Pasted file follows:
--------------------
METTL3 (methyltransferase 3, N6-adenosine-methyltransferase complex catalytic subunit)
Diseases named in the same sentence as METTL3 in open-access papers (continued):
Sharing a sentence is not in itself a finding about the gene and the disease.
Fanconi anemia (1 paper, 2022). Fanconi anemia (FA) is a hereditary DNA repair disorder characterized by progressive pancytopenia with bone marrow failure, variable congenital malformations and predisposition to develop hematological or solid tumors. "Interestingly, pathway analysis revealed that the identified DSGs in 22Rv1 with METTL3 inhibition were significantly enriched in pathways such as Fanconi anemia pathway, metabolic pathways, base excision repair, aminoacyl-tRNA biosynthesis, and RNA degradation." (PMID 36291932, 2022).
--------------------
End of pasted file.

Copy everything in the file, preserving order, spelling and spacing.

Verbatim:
METTL3 (methyltransferase 3, N6-adenosine-methyltransferase complex catalytic subunit)
Diseases named in the same sentence as METTL3 in open-access papers (continued):
Sharing a sentence is not in itself a finding about the gene and the disease.
Fanconi anemia (1 paper, 2022). Fanconi anemia (FA) is a hereditary DNA repair disorder characterized by progressive pancytopenia with bone marrow failure, variable congenital malformations and predisposition to develop hematological or solid tumors. "Interestingly, pathway analysis revealed that the identified DSGs in 22Rv1 with METTL3 inhibition were significantly enriched in pathways such as Fanconi anemia pathway, metabolic pathways, base excision repair, aminoacyl-tRNA biosynthesis, and RNA degradation." (PMID 36291932, 2022).